Sammamish couple’s garden a labor of love
By KEVIN ENDEJAN
Issaquah Reporter Assistant editor
August 22, 2012 · 2:26 PM
Tucked away in a small wooded neighborhood above Evan’s Creek Preserve sits one of Sammamish’s hidden gems.
And that’s just fine with homeowners Rick and Donna Cooke.
“For me it’s more sharing with friends and family,” said Donna, who has been contacted several times to show her garden on tours.
The Cookes first started working on their half-acre garden after buying their home in 1991 — when it was nothing but a barren piece of property.
“Our real estate lady didn’t want to show it to us,” said Rick, noting the space used to just be a rocky terrain covered in field grass.
The Cookes saw something else.
“I think for both of us it was like an empty easel — like a piece of art waiting to happen,” Donna said.
Now, with its bright colors and strong fragrances the garden is an awakening to the senses. It features approximately 400 different kinds of plants, including rhododendrons, lilacs, peonies, a burning bush, a magnolia tree and hundreds of other species.
Several of the garden’s 70 rose bushes were passed down from Donna’s grandmother to her mother.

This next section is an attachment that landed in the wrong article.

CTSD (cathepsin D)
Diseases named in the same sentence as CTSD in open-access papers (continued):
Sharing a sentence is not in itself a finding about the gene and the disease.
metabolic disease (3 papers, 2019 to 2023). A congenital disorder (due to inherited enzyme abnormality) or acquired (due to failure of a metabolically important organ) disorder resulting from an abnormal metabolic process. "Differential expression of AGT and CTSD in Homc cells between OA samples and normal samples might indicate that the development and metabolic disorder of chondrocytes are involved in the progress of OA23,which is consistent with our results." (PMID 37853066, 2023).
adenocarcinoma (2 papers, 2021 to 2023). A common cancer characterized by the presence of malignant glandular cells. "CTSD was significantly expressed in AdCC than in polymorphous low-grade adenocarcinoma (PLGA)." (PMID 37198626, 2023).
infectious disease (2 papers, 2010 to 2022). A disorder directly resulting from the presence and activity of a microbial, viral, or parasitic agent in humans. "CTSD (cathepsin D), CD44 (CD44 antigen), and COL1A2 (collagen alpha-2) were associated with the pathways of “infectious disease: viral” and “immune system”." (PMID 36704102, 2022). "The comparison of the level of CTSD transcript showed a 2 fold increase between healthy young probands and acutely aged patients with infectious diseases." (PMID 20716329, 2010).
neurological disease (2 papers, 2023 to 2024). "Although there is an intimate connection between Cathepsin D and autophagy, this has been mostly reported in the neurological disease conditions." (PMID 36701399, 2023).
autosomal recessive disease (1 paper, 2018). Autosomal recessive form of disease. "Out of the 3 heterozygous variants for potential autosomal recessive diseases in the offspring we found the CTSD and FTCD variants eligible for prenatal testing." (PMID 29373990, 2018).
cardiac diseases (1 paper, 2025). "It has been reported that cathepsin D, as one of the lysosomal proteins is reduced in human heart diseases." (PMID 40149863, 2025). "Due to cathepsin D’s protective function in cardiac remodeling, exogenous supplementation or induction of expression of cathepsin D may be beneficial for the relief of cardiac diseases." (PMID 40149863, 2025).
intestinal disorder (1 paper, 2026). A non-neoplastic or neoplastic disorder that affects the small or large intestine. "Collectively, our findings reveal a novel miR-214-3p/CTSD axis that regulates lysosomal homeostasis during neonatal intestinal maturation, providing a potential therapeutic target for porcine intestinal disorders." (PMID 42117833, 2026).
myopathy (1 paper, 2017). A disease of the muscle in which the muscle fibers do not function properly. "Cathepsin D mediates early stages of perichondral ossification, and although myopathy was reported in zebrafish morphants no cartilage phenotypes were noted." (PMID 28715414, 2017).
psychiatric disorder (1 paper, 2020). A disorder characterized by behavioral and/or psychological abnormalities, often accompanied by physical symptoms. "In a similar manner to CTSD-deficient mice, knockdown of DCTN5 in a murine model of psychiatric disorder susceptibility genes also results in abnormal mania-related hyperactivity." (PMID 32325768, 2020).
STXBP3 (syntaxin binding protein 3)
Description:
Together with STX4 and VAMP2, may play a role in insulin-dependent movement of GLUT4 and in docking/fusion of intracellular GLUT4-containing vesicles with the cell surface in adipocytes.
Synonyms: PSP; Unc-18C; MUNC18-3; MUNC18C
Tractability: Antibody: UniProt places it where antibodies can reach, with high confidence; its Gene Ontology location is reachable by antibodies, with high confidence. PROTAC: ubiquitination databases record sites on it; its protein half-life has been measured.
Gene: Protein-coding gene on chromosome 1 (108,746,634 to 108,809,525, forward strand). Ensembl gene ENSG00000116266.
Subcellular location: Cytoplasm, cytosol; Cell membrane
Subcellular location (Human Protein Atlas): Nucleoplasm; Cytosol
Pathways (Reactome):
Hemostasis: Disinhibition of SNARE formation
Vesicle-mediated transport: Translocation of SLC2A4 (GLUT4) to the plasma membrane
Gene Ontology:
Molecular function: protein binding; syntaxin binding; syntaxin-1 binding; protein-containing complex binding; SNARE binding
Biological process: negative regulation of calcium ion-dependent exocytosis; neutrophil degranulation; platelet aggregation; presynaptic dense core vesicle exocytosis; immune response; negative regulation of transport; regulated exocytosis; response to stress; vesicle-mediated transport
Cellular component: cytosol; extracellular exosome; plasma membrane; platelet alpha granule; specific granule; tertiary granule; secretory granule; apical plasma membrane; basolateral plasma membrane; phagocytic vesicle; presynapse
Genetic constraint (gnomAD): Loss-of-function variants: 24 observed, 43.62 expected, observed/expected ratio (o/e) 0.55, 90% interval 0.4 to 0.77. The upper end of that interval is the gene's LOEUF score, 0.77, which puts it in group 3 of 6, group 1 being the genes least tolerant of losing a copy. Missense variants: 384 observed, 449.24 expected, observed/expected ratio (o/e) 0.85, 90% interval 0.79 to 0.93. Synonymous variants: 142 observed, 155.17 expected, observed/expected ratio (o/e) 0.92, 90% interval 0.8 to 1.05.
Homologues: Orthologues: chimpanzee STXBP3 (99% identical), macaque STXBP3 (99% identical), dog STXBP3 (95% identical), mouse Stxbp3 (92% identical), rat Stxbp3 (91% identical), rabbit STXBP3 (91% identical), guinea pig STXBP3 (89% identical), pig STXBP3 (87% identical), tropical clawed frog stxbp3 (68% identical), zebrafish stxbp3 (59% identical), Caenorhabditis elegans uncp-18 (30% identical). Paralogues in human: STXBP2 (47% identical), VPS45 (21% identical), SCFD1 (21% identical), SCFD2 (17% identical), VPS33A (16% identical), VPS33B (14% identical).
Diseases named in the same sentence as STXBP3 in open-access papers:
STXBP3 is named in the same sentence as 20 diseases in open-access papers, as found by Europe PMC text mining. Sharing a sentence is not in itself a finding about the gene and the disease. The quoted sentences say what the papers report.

“I’ve got some emotional ties, which kind of seems silly with plants, but every time I look at (the flowers), I think about them,” Donna said.
The backyard also features a native plant garden and an area that has several edible plants, including tomatoes, rhubarb and strawberries.
In addition to the foliage, the garden has several cobblestone walkways and raised railroad tie planters — a part of the project Rick won’t soon forget.
He still recalls the exact amount (287 bags of 80 pound concrete) he stirred and hauled down the hill in a wheelbarrow.
While building the planters, he had bunches of railroad ties brought in at a time.
“Most people go down with a pickup truck and need one or two, I was buying them and having them delivered in bundles of 30,” he said.
The project required 10 to 12-hour workdays on the weekends. The couple, who are now retired Boeing project managers, also devoted a couple of hours of work every day after their jobs before finally finishing the project in 1998.
“It was definitely a partnership, all the way,” Donna said.
The garden now requires about four hours of maintenance a day, three or four days a week.
It’s still a significant amount of time, but a sacrifice the Cookes are willing to make as they get to relax every night on their back deck. It’s also a favorite place to share with their five children and 13 grandchildren.
While Donna hasn’t opted to join the garden tour circuit yet, she doesn’t completely keep her garden to herself. She has gifted flowers to several weddings and funerals and creates a bouquet of flowers once a week for the local Starbucks.
She is also more than willing to show the garden to anyone who asks to see it.
“I love to share with people who love flowers,” she said. “That’s really what it’s all about.”
Contact Issaquah Reporter Assistant editor Kevin Endejan at firstname.lastname@example.org or 425-391-0363, ext. 5054.